Recently, when I switched from a full-frame Nikon D810 to a crop-sensor Fuji XT1 (which I LOVE, by the way!), I had to make the difficult decision to choose whether I should go with the micro 4/3 Olympus cameras, or if I'd rather shoot with Fuji.
I tried out both camera systems and gave them a fair chance.
For me the Fuji ended up being the right camera, but for others the benefits of the Olympus will be better.
In this post on Olympus vs Fuji, I just want to share some of the similarities and differences to help you make your decision.
Olympus Camera System – What I like
The Olympus micro 4/3 cameras have some really neat technology.
It's incredible what they can do with such a small sensor.
For me, the factors that nearly convinced me to choose Olympus were the fantastic lens lineup and the price of the lenses.
But the connectivity and touch screens are also compelling.
- Larger Lens Lineup – The biggest benefit of choosing an Olympus camera, in my opinion, is the lens lineup.
Olympus and Panasonic have come together to create a micro 4/3 lens system that can be used on both brands of cameras.
The competition between the two has produced excellent lenses at inexpensive prices.
- In-Body Image Stabilization – This is a huge benefit. In body image stabilization means you don't have to buy image stabilization on every lens.
It's built into the camera, so all of your lenses have this technology.
- Touch Screen – One thing that some of the Olympus cameras have is a touch screen.
This makes changing camera settings much more intuitive and quick.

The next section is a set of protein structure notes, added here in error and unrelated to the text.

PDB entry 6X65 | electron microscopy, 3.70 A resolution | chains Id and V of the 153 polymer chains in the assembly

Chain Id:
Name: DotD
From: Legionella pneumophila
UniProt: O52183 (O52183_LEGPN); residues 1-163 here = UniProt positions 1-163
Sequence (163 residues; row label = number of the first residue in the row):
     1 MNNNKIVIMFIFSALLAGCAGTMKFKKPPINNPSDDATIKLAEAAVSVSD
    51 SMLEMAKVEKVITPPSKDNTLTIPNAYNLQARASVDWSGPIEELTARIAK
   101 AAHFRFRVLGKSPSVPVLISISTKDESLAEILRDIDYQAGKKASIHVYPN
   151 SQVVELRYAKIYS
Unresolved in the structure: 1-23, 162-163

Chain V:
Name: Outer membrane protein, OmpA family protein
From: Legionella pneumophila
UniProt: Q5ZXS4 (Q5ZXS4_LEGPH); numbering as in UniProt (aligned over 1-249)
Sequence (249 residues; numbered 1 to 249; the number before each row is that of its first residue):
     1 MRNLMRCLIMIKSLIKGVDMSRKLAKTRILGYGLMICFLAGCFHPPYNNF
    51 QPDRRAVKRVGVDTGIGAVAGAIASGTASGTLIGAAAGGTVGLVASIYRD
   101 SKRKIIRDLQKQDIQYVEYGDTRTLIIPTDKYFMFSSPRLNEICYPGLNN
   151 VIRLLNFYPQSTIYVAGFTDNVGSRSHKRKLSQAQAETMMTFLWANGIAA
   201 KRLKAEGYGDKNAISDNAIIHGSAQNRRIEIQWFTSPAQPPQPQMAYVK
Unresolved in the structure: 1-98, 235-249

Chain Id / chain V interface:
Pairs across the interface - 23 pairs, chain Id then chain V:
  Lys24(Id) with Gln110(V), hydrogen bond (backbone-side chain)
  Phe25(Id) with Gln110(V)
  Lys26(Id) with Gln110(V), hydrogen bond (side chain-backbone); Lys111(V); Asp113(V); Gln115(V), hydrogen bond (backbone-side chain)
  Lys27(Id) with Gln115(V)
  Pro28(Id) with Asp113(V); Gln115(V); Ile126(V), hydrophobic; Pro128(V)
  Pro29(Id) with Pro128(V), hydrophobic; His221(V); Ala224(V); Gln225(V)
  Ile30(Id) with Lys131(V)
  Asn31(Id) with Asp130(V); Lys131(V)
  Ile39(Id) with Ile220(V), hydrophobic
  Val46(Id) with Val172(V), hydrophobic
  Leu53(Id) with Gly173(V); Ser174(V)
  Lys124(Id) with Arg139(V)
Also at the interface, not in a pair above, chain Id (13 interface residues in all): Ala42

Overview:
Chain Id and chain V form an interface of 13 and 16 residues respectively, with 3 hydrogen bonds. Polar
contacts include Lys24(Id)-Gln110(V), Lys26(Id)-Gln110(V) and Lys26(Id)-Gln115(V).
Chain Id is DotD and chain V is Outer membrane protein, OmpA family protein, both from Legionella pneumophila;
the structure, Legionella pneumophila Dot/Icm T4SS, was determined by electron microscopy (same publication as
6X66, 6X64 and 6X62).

I'd like to see this implemented in future Fuji cameras.
- Live Exposure for Long Exposure Photography – One cool feature that Olympus pioneered is the ability to see a black image when you start taking a long exposure, and then to see that black image slowly become exposed.
Then, the photographer can simply stop the exposure as soon as the photo is bright enough. Awesome!
- Very Slightly Better Battery – The battery life of the Olympus cameras is generally better than that of the Fuji cameras.
That's not hard, though, because the battery life indicator on the Fuji XT1 is basically unusable. Ugh!
- Flash Sync Speed – Olympus cameras can sync a flash at a faster shutter speed than comparable Fuji cameras, which tap out at only 1/180.
That's a bit annoying when using a flash, so the Olympus has an advantage here.
Fuji Camera System – What I like
The reason I chose to shoot Fuji is because the cameras utilize a much larger APS-C sensor, which gives significant advantages which are apparent when you shoot both camera systems.
In general, the Fuji cameras do much better with low light and can achieve shallower depth of field than the Olympus cameras.
Also, the dials and controls of the Fuji cameras–though an acquired taste–are absolutely fantastic.
- Better viewfinders – The EVF in Fuji cameras is better than any other EVF on the market right now.
The Olympus viewfinders are actually quite good, but the Fuji cameras generally have brighter, bigger viewfinders with more customizability for showing info.
Having used a Fuji EVF for a few months now, I could never go back to a DSLR.
- Better Low Light Performance – If you've actually spent time shooting both camera systems, you'd have to admit that the Fuji does significantly better in dealing with low light.
- Shallower Depth of Field – The caveat to this benefit is “when all else is equal.”
The larger sensor size on the Fuji cameras produces shallower depth of field when the same f-stop of lens is in use.